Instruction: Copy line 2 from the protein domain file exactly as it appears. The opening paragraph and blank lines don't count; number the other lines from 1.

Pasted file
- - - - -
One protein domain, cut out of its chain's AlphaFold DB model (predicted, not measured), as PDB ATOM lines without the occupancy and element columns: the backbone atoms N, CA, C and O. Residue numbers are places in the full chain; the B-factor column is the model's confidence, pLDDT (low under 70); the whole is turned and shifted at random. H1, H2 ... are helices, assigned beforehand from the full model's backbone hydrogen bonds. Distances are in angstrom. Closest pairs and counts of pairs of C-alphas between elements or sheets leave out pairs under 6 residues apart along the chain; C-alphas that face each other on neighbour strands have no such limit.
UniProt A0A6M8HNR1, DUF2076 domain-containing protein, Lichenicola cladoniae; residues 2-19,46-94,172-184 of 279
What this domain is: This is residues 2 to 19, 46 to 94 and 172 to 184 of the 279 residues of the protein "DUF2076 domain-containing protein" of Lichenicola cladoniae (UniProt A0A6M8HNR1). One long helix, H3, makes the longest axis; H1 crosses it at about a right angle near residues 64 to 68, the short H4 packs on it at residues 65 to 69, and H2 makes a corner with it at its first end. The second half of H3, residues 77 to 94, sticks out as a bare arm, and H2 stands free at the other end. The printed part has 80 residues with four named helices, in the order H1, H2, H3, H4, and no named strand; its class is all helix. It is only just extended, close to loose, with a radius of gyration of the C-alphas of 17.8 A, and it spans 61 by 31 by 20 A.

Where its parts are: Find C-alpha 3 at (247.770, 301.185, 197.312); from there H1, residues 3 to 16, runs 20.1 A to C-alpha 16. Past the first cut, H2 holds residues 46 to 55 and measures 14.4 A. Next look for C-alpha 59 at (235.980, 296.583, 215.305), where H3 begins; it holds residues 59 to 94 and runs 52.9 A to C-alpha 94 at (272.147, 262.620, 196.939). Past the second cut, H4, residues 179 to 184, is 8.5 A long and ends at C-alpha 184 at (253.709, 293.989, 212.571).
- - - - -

What this domain is: This is residues 2 to 19, 46 to 94 and 172 to 184 of the 279 residues of the protein "DUF2076 domain-containing protein" of Lichenicola cladoniae (UniProt A0A6M8HNR1). One long helix, H3, makes the longest axis; H1 crosses it at about a right angle near residues 64 to 68, the short H4 packs on it at residues 65 to 69, and H2 makes a corner with it at its first end. The second half of H3, residues 77 to 94, sticks out as a bare arm, and H2 stands free at the other end. The printed part has 80 residues with four named helices, in the order H1, H2, H3, H4, and no named strand; its class is all helix. It is only just extended, close to loose, with a radius of gyration of the C-alphas of 17.8 A, and it spans 61 by 31 by 20 A.